“We haven’t finished it yet; we’re still working through it,” House Administration Chairman Gregg Harper said.

House Panel Approves Sexual Harassment Training Guidelines
‘Sea change’ in culture is sought

Rep. Gregg Harper, R-Miss., chairman of the House Administration Committee, said new guidelines for sexual harassment and discrimination training represent a “sea change” in culture. (Tom Williams/CQ Roll Call file photo)

The House Administration Committee on Tuesday approved guidelines for implementing newly mandated sexual harassment and discrimination training, as members were set to unveil this week more legislation that would respond to allegations of sexual misbehavior on Capitol Hill.

The panel adopted by voice vote a set of regulations governing fulfillment of the training, including that it must be in person, have options for reporting complaints even from a bystander and that trainees must be allowed to ask questions anonymously. The House adopted a resolution Nov. 29 that mandated training for all House members and staff — but left the substance of the effort to the Administration Committee.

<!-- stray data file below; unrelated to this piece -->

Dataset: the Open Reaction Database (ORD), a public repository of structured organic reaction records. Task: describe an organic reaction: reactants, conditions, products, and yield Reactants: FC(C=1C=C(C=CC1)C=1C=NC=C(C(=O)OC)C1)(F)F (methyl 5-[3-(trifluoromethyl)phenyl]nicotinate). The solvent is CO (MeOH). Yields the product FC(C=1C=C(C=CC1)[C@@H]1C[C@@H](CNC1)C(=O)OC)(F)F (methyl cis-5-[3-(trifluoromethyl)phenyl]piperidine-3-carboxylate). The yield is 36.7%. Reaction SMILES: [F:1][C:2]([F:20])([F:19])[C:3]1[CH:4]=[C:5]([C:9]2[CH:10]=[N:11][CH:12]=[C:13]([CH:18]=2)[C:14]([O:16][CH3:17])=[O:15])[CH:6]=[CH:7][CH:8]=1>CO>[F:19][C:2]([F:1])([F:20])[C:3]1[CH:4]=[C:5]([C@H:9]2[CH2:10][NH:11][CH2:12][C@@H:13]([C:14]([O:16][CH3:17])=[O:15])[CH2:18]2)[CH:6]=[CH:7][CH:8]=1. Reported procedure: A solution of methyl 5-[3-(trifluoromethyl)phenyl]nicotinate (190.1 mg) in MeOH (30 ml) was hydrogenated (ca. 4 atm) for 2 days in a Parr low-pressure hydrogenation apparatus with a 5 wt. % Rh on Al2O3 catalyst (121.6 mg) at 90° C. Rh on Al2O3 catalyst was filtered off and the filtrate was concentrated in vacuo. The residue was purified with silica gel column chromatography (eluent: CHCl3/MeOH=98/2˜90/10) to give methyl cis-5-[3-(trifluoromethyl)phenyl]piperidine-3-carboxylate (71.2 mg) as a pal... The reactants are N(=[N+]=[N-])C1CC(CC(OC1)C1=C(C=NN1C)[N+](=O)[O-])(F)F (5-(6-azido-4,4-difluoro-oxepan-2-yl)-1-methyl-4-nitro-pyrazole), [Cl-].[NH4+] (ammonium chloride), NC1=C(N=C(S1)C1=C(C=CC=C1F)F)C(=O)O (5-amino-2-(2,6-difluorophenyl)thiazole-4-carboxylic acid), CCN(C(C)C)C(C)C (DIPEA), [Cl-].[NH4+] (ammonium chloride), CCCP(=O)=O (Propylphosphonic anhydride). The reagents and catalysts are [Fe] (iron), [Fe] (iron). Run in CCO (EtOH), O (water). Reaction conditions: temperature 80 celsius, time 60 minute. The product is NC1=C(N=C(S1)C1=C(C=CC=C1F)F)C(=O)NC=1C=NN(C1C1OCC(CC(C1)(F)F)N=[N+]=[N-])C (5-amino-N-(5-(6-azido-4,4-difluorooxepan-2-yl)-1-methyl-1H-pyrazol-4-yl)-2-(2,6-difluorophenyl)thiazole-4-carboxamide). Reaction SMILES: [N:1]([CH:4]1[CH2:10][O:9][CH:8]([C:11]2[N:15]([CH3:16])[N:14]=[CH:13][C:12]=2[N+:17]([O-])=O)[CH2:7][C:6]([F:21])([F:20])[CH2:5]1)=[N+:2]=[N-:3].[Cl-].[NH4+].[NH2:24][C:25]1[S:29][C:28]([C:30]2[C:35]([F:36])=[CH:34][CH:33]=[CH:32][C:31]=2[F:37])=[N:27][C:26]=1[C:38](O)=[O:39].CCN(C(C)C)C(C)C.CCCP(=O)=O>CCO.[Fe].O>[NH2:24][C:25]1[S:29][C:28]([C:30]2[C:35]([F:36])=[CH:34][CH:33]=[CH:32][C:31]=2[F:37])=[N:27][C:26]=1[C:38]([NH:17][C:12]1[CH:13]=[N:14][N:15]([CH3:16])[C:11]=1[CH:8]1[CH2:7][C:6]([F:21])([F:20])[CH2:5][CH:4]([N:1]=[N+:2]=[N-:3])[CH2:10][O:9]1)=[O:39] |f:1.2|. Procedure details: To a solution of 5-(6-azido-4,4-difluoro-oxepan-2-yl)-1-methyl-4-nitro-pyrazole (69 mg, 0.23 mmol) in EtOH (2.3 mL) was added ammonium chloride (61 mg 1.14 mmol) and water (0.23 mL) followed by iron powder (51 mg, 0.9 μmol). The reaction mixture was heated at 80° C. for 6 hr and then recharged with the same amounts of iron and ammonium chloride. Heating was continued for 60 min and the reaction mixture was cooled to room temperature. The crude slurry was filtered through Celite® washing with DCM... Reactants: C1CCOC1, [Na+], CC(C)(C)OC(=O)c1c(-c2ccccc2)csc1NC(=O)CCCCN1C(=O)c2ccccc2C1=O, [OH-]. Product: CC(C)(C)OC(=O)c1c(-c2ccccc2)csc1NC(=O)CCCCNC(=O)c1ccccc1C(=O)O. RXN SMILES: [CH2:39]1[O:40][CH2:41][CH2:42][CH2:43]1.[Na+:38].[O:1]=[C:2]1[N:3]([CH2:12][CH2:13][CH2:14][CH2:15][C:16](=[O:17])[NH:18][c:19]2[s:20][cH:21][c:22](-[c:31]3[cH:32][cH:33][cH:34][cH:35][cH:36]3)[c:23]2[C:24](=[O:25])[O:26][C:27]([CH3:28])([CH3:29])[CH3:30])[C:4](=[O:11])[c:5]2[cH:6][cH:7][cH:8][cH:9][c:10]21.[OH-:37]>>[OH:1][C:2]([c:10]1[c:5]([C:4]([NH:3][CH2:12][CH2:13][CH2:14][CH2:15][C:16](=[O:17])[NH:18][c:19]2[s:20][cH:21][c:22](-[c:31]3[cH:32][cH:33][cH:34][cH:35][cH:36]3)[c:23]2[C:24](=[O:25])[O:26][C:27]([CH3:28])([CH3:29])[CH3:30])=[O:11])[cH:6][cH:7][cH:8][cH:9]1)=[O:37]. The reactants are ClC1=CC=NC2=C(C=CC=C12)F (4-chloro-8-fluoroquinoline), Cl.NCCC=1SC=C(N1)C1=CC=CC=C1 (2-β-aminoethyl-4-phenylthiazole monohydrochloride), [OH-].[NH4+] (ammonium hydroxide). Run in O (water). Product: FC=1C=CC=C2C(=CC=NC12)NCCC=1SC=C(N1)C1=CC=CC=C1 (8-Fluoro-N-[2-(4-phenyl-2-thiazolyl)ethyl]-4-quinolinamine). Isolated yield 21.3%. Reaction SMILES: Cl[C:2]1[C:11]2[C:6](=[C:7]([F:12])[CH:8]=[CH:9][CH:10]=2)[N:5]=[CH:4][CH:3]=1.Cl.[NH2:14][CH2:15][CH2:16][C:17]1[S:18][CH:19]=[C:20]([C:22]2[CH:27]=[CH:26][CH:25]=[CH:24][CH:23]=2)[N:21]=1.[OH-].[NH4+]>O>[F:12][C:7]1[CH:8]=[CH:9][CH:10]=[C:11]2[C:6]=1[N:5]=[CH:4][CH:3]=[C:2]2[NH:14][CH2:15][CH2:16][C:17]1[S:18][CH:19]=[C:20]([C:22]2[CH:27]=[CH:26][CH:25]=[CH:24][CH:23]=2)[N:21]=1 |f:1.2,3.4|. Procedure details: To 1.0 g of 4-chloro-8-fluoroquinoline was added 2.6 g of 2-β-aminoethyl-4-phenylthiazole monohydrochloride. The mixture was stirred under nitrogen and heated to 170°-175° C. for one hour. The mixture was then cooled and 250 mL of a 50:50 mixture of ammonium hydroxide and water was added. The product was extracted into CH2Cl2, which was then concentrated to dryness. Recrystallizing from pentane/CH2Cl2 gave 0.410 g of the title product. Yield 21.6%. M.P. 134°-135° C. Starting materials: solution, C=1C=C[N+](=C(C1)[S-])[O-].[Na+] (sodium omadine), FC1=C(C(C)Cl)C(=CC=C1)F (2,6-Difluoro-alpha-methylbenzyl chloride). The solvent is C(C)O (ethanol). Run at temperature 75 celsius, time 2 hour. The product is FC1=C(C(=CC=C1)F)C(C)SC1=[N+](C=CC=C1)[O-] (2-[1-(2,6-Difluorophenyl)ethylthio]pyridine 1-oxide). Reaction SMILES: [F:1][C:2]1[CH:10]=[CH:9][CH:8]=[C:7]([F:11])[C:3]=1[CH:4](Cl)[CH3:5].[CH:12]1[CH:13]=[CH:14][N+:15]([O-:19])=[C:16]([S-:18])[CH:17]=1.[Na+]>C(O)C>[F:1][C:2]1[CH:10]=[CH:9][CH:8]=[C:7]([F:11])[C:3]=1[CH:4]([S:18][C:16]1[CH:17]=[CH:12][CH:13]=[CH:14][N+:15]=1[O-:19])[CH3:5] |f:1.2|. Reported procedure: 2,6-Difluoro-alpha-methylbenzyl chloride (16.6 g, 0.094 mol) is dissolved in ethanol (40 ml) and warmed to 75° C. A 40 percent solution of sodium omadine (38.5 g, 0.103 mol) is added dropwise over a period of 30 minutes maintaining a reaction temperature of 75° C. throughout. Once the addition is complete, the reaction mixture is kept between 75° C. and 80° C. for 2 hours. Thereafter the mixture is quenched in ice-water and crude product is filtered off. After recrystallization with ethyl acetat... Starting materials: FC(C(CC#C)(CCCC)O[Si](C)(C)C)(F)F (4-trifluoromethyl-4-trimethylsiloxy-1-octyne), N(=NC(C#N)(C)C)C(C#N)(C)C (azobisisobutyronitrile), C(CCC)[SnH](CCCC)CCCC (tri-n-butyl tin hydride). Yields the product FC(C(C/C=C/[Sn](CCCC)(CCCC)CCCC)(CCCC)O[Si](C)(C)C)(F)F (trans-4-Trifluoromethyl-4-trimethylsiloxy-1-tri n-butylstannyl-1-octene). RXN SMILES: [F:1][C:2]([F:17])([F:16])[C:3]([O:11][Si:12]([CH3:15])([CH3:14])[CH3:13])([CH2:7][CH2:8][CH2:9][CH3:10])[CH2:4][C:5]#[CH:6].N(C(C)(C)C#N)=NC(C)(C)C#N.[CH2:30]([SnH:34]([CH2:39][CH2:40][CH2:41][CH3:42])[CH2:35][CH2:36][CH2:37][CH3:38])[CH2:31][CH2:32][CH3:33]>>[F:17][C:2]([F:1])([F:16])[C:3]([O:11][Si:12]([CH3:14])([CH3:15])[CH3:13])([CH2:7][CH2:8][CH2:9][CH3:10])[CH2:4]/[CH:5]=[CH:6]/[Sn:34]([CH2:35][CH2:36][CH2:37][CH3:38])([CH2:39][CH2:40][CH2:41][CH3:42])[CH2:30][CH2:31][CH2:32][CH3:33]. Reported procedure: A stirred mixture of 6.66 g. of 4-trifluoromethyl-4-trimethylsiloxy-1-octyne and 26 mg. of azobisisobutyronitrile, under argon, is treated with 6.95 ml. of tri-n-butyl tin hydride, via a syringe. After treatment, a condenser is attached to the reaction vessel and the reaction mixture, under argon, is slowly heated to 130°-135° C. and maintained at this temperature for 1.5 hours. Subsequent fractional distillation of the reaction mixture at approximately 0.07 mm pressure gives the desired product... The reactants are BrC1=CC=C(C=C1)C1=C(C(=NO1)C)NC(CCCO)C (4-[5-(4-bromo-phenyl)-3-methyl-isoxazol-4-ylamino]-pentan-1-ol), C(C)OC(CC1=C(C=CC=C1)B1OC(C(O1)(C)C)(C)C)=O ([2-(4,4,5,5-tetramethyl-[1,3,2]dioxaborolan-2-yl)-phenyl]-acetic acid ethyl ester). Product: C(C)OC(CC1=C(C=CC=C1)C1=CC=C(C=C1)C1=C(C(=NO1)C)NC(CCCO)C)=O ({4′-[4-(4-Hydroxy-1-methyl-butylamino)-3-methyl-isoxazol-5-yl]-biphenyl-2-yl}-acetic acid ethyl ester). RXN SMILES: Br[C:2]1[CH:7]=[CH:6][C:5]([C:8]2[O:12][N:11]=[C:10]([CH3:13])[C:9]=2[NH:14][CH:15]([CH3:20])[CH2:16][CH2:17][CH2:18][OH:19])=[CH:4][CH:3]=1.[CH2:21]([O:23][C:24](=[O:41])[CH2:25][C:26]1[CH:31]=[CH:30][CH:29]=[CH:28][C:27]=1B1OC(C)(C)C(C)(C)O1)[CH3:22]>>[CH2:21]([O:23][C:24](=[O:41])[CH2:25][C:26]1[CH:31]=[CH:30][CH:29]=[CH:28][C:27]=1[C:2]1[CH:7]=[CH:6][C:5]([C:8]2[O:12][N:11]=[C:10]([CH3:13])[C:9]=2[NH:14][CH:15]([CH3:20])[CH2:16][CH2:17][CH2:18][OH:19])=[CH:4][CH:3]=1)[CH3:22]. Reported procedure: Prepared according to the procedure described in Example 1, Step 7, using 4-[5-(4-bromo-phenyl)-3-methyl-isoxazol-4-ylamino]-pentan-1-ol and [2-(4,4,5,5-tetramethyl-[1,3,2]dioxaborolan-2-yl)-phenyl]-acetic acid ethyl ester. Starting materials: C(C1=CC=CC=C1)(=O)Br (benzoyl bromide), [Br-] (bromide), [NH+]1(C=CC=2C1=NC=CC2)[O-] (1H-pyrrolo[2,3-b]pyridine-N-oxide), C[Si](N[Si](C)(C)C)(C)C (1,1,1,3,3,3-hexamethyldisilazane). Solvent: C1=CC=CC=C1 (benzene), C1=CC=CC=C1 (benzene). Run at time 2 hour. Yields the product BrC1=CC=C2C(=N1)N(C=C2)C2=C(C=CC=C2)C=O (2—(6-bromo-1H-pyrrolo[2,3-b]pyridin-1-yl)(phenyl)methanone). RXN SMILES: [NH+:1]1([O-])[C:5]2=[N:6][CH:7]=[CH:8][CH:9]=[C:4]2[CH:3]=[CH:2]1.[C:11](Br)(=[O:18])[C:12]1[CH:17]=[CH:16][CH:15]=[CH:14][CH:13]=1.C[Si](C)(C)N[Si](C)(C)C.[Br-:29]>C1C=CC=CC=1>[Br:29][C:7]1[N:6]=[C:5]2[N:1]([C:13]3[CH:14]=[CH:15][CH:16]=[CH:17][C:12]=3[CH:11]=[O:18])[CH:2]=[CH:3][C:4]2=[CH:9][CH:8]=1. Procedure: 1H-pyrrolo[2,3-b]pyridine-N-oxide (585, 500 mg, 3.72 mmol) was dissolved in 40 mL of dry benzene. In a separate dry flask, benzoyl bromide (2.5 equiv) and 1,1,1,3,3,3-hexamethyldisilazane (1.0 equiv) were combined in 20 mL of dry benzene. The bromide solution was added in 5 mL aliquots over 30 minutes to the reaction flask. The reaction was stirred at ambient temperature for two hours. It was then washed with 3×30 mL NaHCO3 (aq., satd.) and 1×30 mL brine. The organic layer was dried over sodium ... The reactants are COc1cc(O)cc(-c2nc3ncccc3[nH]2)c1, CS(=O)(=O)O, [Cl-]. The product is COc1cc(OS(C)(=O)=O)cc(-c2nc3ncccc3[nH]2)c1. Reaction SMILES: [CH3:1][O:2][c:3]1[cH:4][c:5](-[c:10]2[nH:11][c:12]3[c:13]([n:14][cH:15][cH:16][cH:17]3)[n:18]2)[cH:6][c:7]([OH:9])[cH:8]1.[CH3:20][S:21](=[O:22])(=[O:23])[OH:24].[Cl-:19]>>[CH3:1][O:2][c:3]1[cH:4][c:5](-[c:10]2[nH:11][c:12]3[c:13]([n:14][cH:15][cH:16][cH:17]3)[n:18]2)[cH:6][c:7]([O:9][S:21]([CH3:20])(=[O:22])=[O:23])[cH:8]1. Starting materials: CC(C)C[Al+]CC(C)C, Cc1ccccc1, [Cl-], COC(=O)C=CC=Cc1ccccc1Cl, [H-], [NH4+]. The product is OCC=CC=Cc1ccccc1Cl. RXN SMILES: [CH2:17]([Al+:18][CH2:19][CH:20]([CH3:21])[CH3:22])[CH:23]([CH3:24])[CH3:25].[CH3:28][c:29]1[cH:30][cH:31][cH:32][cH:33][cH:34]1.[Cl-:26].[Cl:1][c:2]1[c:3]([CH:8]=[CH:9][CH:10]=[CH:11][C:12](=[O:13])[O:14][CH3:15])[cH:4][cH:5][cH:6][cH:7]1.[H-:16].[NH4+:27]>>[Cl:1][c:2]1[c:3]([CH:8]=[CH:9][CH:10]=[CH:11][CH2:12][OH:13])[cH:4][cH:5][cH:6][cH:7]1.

Brady Aide Pleads Guilty in Payoff Scheme
Agreed to cooperate with federal investigation into Pennsylvania Democrat

An aide to Rep. Robert Brady pleaded guilty to a scheme to pay off a primary opponent to drop out of the race. (Bill Clark/CQ Roll Call file photo)

A strategist for Rep. Robert A. Brady of Pennsylvania admitted his role in covering up a $90,000 payment to a Democratic primary opponent to drop out of the race. 

Donald “D.A.” Jones pleaded guilty to charges of lying to federal agents and agreed to cooperate in the investigation, the Philadelphia Inquirer reported. 

Brady Clear of Most Damaging Charges After Statute of Limitations Expires
Philly Dem could still face some charges stemming from corruption case

Rep. Robert Brady, D-Pa., dodged a major legal setback Monday after the statute of limitations expired on some charges that could have been brought against him. (Bill Clark/CQ Roll Call)

Rep. Robert A. Brady’s political lifeline received a jolt Monday after the statute of limitations expired on many of the charges he could have faced for a 2012 payoff case.

In recent months, two Brady aides and a former political rival were handed down indictments stemming from the case.